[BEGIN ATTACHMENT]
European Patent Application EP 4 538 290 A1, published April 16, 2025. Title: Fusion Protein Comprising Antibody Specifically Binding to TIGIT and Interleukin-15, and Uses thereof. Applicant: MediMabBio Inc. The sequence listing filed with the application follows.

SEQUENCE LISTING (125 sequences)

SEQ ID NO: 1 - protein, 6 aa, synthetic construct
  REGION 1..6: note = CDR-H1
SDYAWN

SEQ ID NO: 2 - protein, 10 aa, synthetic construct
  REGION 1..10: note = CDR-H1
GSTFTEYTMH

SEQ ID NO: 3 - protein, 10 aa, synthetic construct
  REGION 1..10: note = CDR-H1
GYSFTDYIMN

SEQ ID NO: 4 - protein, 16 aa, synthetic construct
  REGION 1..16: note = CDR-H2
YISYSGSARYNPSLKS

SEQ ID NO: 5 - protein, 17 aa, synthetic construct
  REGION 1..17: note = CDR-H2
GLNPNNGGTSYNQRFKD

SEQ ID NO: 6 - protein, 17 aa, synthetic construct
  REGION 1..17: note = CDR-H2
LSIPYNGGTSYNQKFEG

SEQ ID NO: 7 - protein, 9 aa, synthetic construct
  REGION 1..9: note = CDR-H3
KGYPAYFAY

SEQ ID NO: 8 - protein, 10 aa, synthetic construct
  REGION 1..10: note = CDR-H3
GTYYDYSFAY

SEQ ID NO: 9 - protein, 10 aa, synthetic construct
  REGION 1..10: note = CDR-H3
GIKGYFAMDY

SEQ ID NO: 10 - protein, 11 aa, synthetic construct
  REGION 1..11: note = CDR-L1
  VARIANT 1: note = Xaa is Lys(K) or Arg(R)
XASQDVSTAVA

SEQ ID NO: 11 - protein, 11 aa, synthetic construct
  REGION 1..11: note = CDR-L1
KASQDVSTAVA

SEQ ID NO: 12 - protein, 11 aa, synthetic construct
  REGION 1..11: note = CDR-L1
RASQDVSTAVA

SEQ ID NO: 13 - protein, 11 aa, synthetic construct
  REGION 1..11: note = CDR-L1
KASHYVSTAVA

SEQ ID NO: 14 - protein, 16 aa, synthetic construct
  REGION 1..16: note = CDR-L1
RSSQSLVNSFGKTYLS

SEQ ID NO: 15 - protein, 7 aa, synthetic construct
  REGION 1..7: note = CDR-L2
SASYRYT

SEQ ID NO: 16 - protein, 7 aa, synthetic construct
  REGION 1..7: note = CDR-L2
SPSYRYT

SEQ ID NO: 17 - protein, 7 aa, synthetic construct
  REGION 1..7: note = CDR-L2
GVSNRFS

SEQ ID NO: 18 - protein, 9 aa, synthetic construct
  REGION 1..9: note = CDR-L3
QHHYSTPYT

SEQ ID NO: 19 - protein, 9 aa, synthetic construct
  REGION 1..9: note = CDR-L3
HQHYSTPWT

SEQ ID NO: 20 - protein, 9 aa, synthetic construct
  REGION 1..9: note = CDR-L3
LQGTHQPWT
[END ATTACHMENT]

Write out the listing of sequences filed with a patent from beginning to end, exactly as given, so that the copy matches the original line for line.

European Patent Application EP 4 538 290 A1, published April 16, 2025. Title: Fusion Protein Comprising Antibody Specifically Binding to TIGIT and Interleukin-15, and Uses thereof. Applicant: MediMabBio Inc. The sequence listing filed with the application follows.

SEQUENCE LISTING (125 sequences)

SEQ ID NO: 1 - protein, 6 aa, synthetic construct
  REGION 1..6: note = CDR-H1
SDYAWN

SEQ ID NO: 2 - protein, 10 aa, synthetic construct
  REGION 1..10: note = CDR-H1
GSTFTEYTMH

SEQ ID NO: 3 - protein, 10 aa, synthetic construct
  REGION 1..10: note = CDR-H1
GYSFTDYIMN

SEQ ID NO: 4 - protein, 16 aa, synthetic construct
  REGION 1..16: note = CDR-H2
YISYSGSARYNPSLKS

SEQ ID NO: 5 - protein, 17 aa, synthetic construct
  REGION 1..17: note = CDR-H2
GLNPNNGGTSYNQRFKD

SEQ ID NO: 6 - protein, 17 aa, synthetic construct
  REGION 1..17: note = CDR-H2
LSIPYNGGTSYNQKFEG

SEQ ID NO: 7 - protein, 9 aa, synthetic construct
  REGION 1..9: note = CDR-H3
KGYPAYFAY

SEQ ID NO: 8 - protein, 10 aa, synthetic construct
  REGION 1..10: note = CDR-H3
GTYYDYSFAY

SEQ ID NO: 9 - protein, 10 aa, synthetic construct
  REGION 1..10: note = CDR-H3
GIKGYFAMDY

SEQ ID NO: 10 - protein, 11 aa, synthetic construct
  REGION 1..11: note = CDR-L1
  VARIANT 1: note = Xaa is Lys(K) or Arg(R)
XASQDVSTAVA

SEQ ID NO: 11 - protein, 11 aa, synthetic construct
  REGION 1..11: note = CDR-L1
KASQDVSTAVA

SEQ ID NO: 12 - protein, 11 aa, synthetic construct
  REGION 1..11: note = CDR-L1
RASQDVSTAVA

SEQ ID NO: 13 - protein, 11 aa, synthetic construct
  REGION 1..11: note = CDR-L1
KASHYVSTAVA

SEQ ID NO: 14 - protein, 16 aa, synthetic construct
  REGION 1..16: note = CDR-L1
RSSQSLVNSFGKTYLS

SEQ ID NO: 15 - protein, 7 aa, synthetic construct
  REGION 1..7: note = CDR-L2
SASYRYT

SEQ ID NO: 16 - protein, 7 aa, synthetic construct
  REGION 1..7: note = CDR-L2
SPSYRYT

SEQ ID NO: 17 - protein, 7 aa, synthetic construct
  REGION 1..7: note = CDR-L2
GVSNRFS

SEQ ID NO: 18 - protein, 9 aa, synthetic construct
  REGION 1..9: note = CDR-L3
QHHYSTPYT

SEQ ID NO: 19 - protein, 9 aa, synthetic construct
  REGION 1..9: note = CDR-L3
HQHYSTPWT

SEQ ID NO: 20 - protein, 9 aa, synthetic construct
  REGION 1..9: note = CDR-L3
LQGTHQPWT